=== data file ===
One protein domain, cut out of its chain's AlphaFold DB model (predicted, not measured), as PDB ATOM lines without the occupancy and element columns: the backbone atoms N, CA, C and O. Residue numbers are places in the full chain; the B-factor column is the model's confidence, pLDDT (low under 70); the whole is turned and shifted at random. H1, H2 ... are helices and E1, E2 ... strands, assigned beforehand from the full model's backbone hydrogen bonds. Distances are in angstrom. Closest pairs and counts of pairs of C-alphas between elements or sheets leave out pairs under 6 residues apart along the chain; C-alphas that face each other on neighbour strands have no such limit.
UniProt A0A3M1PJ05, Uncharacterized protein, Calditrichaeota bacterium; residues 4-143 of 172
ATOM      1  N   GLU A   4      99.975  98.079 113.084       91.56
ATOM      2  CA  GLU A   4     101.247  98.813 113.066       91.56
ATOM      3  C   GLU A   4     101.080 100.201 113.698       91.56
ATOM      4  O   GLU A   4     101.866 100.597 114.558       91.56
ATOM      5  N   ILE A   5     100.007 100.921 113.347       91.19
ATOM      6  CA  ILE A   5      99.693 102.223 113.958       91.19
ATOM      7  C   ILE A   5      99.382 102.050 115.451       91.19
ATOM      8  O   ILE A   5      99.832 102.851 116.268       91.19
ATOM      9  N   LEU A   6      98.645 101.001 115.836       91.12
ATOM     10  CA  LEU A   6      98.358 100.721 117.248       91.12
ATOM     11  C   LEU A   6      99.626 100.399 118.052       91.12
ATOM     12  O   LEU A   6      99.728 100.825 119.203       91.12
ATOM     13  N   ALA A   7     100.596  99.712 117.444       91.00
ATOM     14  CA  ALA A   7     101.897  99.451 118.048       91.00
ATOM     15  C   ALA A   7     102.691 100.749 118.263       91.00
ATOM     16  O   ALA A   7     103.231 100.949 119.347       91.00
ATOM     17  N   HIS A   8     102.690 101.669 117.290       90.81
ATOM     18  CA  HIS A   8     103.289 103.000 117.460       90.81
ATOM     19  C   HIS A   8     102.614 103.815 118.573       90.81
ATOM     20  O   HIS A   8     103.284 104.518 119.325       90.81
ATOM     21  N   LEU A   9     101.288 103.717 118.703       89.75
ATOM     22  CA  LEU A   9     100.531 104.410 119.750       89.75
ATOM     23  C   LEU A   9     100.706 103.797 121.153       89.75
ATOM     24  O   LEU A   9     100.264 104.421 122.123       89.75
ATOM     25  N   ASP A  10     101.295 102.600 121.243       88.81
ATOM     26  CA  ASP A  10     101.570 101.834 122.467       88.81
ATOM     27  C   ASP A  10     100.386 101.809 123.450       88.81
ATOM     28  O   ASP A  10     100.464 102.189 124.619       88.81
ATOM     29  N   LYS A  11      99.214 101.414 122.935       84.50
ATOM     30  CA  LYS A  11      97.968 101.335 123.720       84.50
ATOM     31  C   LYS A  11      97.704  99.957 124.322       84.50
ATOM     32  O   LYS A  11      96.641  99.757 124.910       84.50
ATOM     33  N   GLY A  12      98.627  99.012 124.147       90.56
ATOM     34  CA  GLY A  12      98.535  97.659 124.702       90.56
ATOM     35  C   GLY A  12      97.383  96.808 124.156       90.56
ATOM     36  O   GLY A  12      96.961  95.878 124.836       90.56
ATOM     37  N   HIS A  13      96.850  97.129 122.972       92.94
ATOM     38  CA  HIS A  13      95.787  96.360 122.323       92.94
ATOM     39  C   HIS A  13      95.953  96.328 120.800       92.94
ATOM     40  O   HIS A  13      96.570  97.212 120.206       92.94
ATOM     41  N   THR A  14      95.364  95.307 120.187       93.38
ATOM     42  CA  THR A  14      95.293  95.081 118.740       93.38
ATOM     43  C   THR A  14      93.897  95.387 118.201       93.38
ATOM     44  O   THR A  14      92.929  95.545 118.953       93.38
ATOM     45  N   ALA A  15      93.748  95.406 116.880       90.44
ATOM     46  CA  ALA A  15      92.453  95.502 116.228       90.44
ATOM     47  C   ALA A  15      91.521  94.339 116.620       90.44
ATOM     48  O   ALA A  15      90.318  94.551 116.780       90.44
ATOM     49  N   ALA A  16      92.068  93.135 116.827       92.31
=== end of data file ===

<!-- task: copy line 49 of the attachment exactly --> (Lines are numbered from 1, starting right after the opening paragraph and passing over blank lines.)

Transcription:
ATOM     48  O   ALA A  15      90.318  94.551 116.780       90.44